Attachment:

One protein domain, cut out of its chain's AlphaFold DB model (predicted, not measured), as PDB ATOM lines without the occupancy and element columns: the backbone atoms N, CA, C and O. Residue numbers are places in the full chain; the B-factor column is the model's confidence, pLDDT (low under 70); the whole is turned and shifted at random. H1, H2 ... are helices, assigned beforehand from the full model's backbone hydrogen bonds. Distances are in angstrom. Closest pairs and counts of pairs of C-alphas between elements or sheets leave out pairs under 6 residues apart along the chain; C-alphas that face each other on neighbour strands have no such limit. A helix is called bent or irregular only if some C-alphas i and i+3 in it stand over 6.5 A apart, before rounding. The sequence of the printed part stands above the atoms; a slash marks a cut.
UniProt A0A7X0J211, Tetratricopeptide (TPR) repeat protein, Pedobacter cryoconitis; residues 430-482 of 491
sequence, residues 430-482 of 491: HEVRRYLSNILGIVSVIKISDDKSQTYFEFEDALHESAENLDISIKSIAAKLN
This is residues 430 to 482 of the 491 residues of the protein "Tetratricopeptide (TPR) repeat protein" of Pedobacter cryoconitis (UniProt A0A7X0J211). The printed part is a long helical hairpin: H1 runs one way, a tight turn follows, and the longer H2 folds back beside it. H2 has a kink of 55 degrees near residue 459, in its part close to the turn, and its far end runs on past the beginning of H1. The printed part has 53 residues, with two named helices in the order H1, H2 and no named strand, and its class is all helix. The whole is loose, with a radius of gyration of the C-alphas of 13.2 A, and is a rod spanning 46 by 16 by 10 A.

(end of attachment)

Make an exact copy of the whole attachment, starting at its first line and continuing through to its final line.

One protein domain, cut out of its chain's AlphaFold DB model (predicted, not measured), as PDB ATOM lines without the occupancy and element columns: the backbone atoms N, CA, C and O. Residue numbers are places in the full chain; the B-factor column is the model's confidence, pLDDT (low under 70); the whole is turned and shifted at random. H1, H2 ... are helices, assigned beforehand from the full model's backbone hydrogen bonds. Distances are in angstrom. Closest pairs and counts of pairs of C-alphas between elements or sheets leave out pairs under 6 residues apart along the chain; C-alphas that face each other on neighbour strands have no such limit. A helix is called bent or irregular only if some C-alphas i and i+3 in it stand over 6.5 A apart, before rounding. The sequence of the printed part stands above the atoms; a slash marks a cut.
UniProt A0A7X0J211, Tetratricopeptide (TPR) repeat protein, Pedobacter cryoconitis; residues 430-482 of 491
sequence, residues 430-482 of 491: HEVRRYLSNILGIVSVIKISDDKSQTYFEFEDALHESAENLDISIKSIAAKLN
This is residues 430 to 482 of the 491 residues of the protein "Tetratricopeptide (TPR) repeat protein" of Pedobacter cryoconitis (UniProt A0A7X0J211). The printed part is a long helical hairpin: H1 runs one way, a tight turn follows, and the longer H2 folds back beside it. H2 has a kink of 55 degrees near residue 459, in its part close to the turn, and its far end runs on past the beginning of H1. The printed part has 53 residues, with two named helices in the order H1, H2 and no named strand, and its class is all helix. The whole is loose, with a radius of gyration of the C-alphas of 13.2 A, and is a rod spanning 46 by 16 by 10 A.